A journey of light, from distant galaxies to small drops of water
The idea of this movie came to my mind just after Nature by Numbers was finished, although it was a much more ambitious project on these days, with more scenes and greater overall complexity. I realized that it would take forever to create that project… and decided to postpone it.
But in the end, when Inspirations was finished, I recovered that idea, easing here and there, and trying to keep its essence: a look into the light from several points of view. On one side it’s a powerful radiation emitted by the most distant stars in the universe, and also by our Sun; light floods everywhere in nature, from the largest things to the smallest, creating interesting and beautiful effects; humans always used light as a symbolic and spiritual element; and it’s too an intriguing physical phenomenon deeply studied by science.
So here is the result, together with the beautiful theme “The Gift” composed by the Icelandic musician Jóhann Jóhannsson. Hope you enjoy it.
This project was done using Modo and Cinema 4D. Here, some screen captures showing the making of:
The ideas behind Lux Aeterna
Light coming from Universe
Our journey starts with a vision of the spiral galaxy Messier 74, located 32 million light-years away from Earth. We will also see a shot inspired by LH 95, a blue ethereal-looking region of stars formation in the Large Magellanic Cloud. And finally we will approach to what is intended a remote and idealized view of our Sun, with its red corona and solar wind.
We approach the Sun slowly, the nearest star and our greatest source of light. At first stage we see it as a big red ball that emits a powerful and large ejection, and then we arrive to the surface to see the coronal loops, a direct consequence of the twisted solar magnetic flux.
Finally we arrive at home, the Earth, just in time to see how the sun rises over the Land of the Rising Sun. Because yes, that is the silhouette of Japan 😉
Beauty lighting effects in nature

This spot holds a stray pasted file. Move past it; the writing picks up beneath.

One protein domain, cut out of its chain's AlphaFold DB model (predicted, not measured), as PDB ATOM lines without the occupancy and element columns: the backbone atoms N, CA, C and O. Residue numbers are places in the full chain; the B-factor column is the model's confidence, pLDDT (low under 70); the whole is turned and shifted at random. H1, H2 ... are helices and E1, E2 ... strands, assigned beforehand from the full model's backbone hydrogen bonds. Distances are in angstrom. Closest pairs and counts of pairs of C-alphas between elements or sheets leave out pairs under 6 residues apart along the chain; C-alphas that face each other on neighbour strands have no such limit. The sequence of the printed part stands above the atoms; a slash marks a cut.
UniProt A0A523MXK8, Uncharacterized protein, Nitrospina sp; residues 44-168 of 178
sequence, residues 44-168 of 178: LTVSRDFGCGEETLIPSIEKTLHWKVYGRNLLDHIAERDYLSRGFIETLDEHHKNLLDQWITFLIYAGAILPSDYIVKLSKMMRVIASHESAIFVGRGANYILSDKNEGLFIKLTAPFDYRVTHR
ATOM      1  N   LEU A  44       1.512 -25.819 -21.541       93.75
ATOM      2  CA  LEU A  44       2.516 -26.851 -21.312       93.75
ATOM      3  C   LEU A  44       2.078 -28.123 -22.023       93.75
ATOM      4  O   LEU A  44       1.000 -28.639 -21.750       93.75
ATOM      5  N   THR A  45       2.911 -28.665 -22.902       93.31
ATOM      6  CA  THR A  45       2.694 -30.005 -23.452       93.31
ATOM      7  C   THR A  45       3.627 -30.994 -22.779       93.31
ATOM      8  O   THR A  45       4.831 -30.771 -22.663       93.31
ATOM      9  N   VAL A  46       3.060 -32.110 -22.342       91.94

Antelope Canyon is one of the most famous geological formation in the U.S. Its distinctive volumes provides a great beauty and plasticity, because sunlight penetrates and is reflected off the canyon walls.
Refraction makes that light seems “trapped” by tiny water droplets suspended in a spider web.
When light passes through certain volumes and materials, as grapes or tree leaves, we can see some subtle transparency and translucency effects that let us guessing the inner structure.
Light as a spiritual symbol
Light in Islamic Architecture is used to symbolically represent God’s presence in a space. And a particularly mediator of light and space in this architecture is latticework. It’s used to filter harsh sunlight, and it was developed out of necessity in the hot, harsh-sun climates of the Middle East and Asia. Interesting article on “Light in Islamic Architecture”, and this one too, about “Patterns, Light and Structure”.
The Church of the Light, by the Japanese architect Tadao Ando, is one of his most famous works. Completely built of concrete, lacking any superfluous ornamentation in favor of the spirituality that gives natural light. Take a look at this interesting post in the blog “My Architectural Moleskine”.
The Great Torii of Itsukushima Shrine is a Shinto arch located near Hiroshima. Its function is to mark the boundary between profane and sacred spaces. And the vision of the Sun setting behind him attracts crowds, for their great beauty and because it’s almost like a mystical experience.
The study of light by science
In optics, a prism is a transparent piece with flat, polished surfaces that reflects, refracts and disperses the white light into its spectral colors (the rainbow). It has become also an iconic image 😉
Ibn Sahl was a Persian mathematician and physicist that discovered the law of refraction, usually called Snell’s Law(manuscript reproduced on first book).
Albert Einstein studied Gravitational Lensing, as trajectories of light rays are curved by the gravitational field of a massive object (manuscript notes on second image).
Opticks is a book by Isaac Newton (third image) that analyzes the fundamental nature of light, studying things like refraction, diffraction and the behaviour of color mixtures with spectral lights or pigment powders. It is considered one of the great works of science in history.
Cristóbal Vila, January 2013, Zaragoza, Spain.